Wednesday, January 28, 2009

On this stimulus, for those who are interested

So I thought I would write a bit today because as Nick can attest, we in DC had a “snowstorm” (really just 2 inches of snow and some sleet), and no one down here knows how to drive in snow. So as a result, my office is pretty vacant today as no one came into work. So for those of you who have interest, and based on some of the convos I have recently had with some of you, I thought I would post my thoughts on this “stimulus” package but do so in a way that lays out the various arguments of for or against based on different assumptions out there. It frustrates me how the news is reporting this and how politicians are using the term “stimulus.” So here we go for those who have made it this far.

To lay it out upfront, I have been quite torn on various aspects of this as far as its economic benefit. And this is not uncommon in the economics field. Despite the political rhetoric of this being the vast “consensus,” this topic has literally been as the core of argument over academic economic debate for 70 years now, and from an intellectual perspective, this has been very interesting for me to witness in the making. In the end though, I remain skeptical.

So first, the argument in the theoretical world.

So, this stimulus package is based on a model of textbook Keynesian stimulatory fiscal policy that is at the core of any college students into Macro Econ class. So here is how it works. I’m hoping you all have a general concept of the supply and demand chart with the two crossing lines (that will make this easier). If you don’t go here. For those of you who have taken some econ or have read enough, I’m sorry to bore you on this first part.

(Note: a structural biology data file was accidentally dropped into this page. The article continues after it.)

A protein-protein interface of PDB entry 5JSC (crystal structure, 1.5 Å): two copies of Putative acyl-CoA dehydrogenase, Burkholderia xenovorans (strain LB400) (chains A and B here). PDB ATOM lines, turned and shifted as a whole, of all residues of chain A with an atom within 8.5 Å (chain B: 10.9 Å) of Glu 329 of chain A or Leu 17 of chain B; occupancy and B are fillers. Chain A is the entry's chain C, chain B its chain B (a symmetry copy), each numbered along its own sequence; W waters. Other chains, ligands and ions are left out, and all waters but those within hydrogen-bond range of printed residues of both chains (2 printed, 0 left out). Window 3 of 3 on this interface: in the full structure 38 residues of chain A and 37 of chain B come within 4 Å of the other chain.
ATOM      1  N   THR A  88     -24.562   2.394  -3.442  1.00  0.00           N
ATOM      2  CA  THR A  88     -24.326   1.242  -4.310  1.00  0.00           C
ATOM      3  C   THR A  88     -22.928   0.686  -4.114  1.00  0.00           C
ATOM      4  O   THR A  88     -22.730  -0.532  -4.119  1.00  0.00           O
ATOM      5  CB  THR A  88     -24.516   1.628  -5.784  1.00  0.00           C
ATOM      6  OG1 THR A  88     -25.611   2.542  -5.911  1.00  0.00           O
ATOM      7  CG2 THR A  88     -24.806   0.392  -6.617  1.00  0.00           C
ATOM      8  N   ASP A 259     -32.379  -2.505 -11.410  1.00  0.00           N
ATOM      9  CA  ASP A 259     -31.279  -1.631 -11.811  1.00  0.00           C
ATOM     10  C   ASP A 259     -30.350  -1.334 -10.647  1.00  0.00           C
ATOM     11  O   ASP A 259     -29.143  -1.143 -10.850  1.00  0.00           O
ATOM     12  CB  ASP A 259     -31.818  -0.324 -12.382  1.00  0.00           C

So… the aggregate demand curve (the total demand in the entire economy) is made up of various components. The equation looks like this:

Y = C + I +G +X

Where: Y= total demand/ output of the economy (GDP)
C= consumer spending
I = Private investment spending
G= Government spending
X = net-exports

So in an economy, during a recession, C and/ or I temporarily falls (why this happens is another huge debate in economics, which I won’t go into here), resulting in lower total output Y. So according to Keynesian theory, in order to buffer the fall, government can take a deficit and either cut taxes, which will increase C and I or increase spending which will increase G. Either way, this increases total output Y (on the supply and demand graph, this shifts D to the right). Notice, the key here is not just spending as the news often seems to imply. What's important is that government takes a deficit, because if it raises taxes to pay for spending, any increase in G will be countered by decreases in C and/ or I. This is why even Obama’s Keynesian advisors are telling him not to repeal the Bush tax cuts right now. After this initial jolt that “primes the pump”, the private sector will now stop its downward spiral and resume its path or growth, where the government will then take surpluses to pay off the deficits from before. How big this chain reaction is depends on what is called the “Keyensian multiplier” which is a center of huge contention, debate and empirical work on exactly how big it is or isn’t. According to Keynesian theory, the government can continue to spend and increase output, until the economy has reached what is called full employment, at which time any new increase has to come at the expense of existing output and more spending only causes inflation. So this is essentially the basic Keynesian stimulus theory.